Giro d'Italia

Lennard Zinn looks at bikes for the Giro finale TT

After the 60.6km individual time trial (ITT) on the extremely challenging course above the Cinque Terre last week, the 14.4km ITT in downtown Rome this Sunday will be a walk in the park – or a ride in a museum. But while it won’t be a climbing, swooping and winding roller coaster ride like the course to Riomaggiore, this one will be spectacular in its own way.

By Lennard Zinn

Finale TT tech: Basso Liquigas team Cannondale. Note the third brake lever on the extension.

Finale TT tech: Basso Liquigas team Cannondale. Note the third brake lever on the extension.

Photo: Don Karle

After the 60.6km individual time trial (ITT) on the extremely challenging course above the Cinque Terre last week, the 14.4km ITT in downtown Rome this Sunday will be a walk in the park – or a ride in a museum.

But while it won’t be a climbing, swooping and winding roller coaster ride like the course to Riomaggiore, this one will be spectacular in its own way.

The riders will start between the Roman Forum and the Monument of Victor Emmanuel II, go under the Quirinal Palace – residence of popes, kings and now presidents, pass the Villa Borghese, twice cross the Tiber River and the Piazza del Popolo, turning around in front of the Vatican between passes, go through the Piazza Venezia, past Trajan’s Column, passing once again the Monument of Victor Emmanuel II, before a straight stretch from 2km to go to 1km to go on the other side of the Palatine Hill from the Roman Forum along the Circus Maximus – probably going even faster than the chariots did there in the days of Caesar Augustus. Finally, they circumnavigate the Colosseum, to finish adjacent the crumbling edifice.

It will be a quick 15-20-minute tour of many of Rome’s most famous monuments, and, unlike the Sestri Levante-Riomaggiore ITT, it will be contested most certainly on time trial bikes, with every bit of aero equipment the UCI commissaires will allow.

Liquigas Given the innumerable turns in the course, Ivan Basso’s third Vision brake lever attached to his aero bars — a carryover from his days with CSC — could come in very handy on his Cannondale Slice Hi-Mod to allow a little speed modulation when zooming around the (sometimes cobbled) edges of piazzas without coming out of the aero position.

Basso’s TT rig also has an aero crank branded Vision TriMax Carbon, which is a BB30 version of the same FSA NeoPro aero crank that Fabian Cancellara won on so often on when he was riding a Cervelo. (Now, of course, Spartacus is on a different steed.)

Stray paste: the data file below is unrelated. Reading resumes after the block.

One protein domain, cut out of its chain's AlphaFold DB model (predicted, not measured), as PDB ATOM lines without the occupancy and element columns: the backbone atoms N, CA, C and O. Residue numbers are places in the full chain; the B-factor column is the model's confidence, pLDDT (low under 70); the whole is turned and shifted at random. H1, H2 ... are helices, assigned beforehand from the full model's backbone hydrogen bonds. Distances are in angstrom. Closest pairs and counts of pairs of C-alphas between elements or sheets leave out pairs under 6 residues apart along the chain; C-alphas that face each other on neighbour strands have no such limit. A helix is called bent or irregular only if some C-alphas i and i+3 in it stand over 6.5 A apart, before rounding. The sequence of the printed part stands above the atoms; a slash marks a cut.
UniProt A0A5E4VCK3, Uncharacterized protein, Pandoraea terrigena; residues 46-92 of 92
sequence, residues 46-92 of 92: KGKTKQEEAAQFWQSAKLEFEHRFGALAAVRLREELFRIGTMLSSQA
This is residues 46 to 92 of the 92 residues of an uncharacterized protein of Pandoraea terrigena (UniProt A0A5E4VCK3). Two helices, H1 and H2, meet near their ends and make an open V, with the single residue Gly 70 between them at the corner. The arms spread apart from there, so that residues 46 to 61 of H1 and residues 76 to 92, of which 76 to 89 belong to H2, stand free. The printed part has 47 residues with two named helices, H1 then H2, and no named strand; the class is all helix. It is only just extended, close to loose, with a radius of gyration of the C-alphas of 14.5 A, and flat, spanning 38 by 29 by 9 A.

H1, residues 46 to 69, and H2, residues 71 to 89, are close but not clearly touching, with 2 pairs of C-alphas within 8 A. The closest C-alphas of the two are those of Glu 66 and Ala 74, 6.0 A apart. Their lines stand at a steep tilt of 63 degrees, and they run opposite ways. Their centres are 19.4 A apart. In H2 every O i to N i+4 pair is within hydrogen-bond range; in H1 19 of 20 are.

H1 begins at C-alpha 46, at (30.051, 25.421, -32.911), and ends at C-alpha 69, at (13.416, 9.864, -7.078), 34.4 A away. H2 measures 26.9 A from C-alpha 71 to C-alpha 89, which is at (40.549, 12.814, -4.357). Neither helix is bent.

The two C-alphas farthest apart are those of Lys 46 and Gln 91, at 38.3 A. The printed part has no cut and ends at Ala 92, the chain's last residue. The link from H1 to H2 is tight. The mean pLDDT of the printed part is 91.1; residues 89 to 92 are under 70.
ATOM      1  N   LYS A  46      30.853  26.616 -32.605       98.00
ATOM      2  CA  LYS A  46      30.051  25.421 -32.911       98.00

Finale TT tech: Cunego's Wilier

Finale TT tech: Cunego’s Wilier

Photo: Don Karle

Basso’s frame also has a lighter custom layup, so the rider from Varese can accelerate faster out of the frequent corners on Sunday, and Mavic says the 5-spoke Io front wheel with carbon hub (and speed sensor magnet glued to it) and disc rear wheels have also been lightened up. In a deviation from the lightweight theme, Basso has a long, steel, chain-retention device attached to the front derailleur mounting bolt. The team’s SuperSix road bikes are also equipped with the device.

As is the case with all TT bikes of Campy-sponsored teams, Basso’s doesn’t go to 11, because Campagnolo still only has a 10-speed bar-end shifter. Interestingly, though, Basso does run a Dura-Ace chain on it.

Lampre Damiano Cunego and Marzio Bruseghin of Lampre are also running a third brake lever on their Wilier Cento Cronos, but they are too far down overall at this point for it to matter, even with Cunego’s special paint job. And Bruss’s fans from up north with their donkey-ear hats (because Bruseghin raises the animals and has the nickname “asino”) will probably not be making the trek to Rome.

Finale TT tech: BBox's aero extensions look to be inspired by prosthetic limb designs!

Finale TT tech: BBox’s aero extensions look to be inspired by prosthetic limb designs!

Photo: Don Karle

Columbia-Highroad Michael Rogers no longer has hopes of winning the Giro, but he probably does hope for victory in the final time trial – a perfect bookend to the Columbia-Highroad TTT win on stage 1. You’ve seen the new Scott Plasma TT bike that Rogers rode in the TTT, but the rest of his team rode Giant TT bikes (branded “Highroad”). Those bikes are the same as the ones used by Denis Menchov and the rest of his Rabobank team.

Bbox With a prosthetic-like aero bar, it’s hard to tell where a Bbox rider ends and his bike begins.

Barloworld Juan Mauricio Soler is out of the Giro, which may be a relief to the tall rider in the time trial, since it appears that every one of Barloworld’s Bianchi TT bikes is the exact same size. Tall riders like Soler get a huge stack of spacers to ease their discomfort.

Cervelo Of course, you can look for Cervelo’s Ignatas Konovalovas to be rockin’ the P4, probably without its integrated water bottle for fear of UCI reprisal.

Milram Milram will likely use the Lightweight tension discs on that we saw in the TTT.

Finale TT tech: One of the glam bikes that Armstrong could choose for Sunday.

Finale TT tech: One of the glam bikes that Armstrong could choose for Sunday.

Photo: Courtesy

ISD Look for ISD riders to once again be sporting the Vision Trimax Ul wheels, which they used to turn a fine fifth place in the TTT . It’s the Ultimate wheel for FSA’s new Vision range, handbuilt with Sapim aero spokes onto hubs sporting six ceramic cartridge bearings and deep carbon rims with CNC-machined braking surfaces. Vision wheels are a new range for FSA.

Astana And last, but certainly not least, the way Lance Armstrong is coming on, he has to be taken into consideration as a possible TT winner Sunday. You can be sure that he will be riding a bike with a very cool paint job and a great story behind it.

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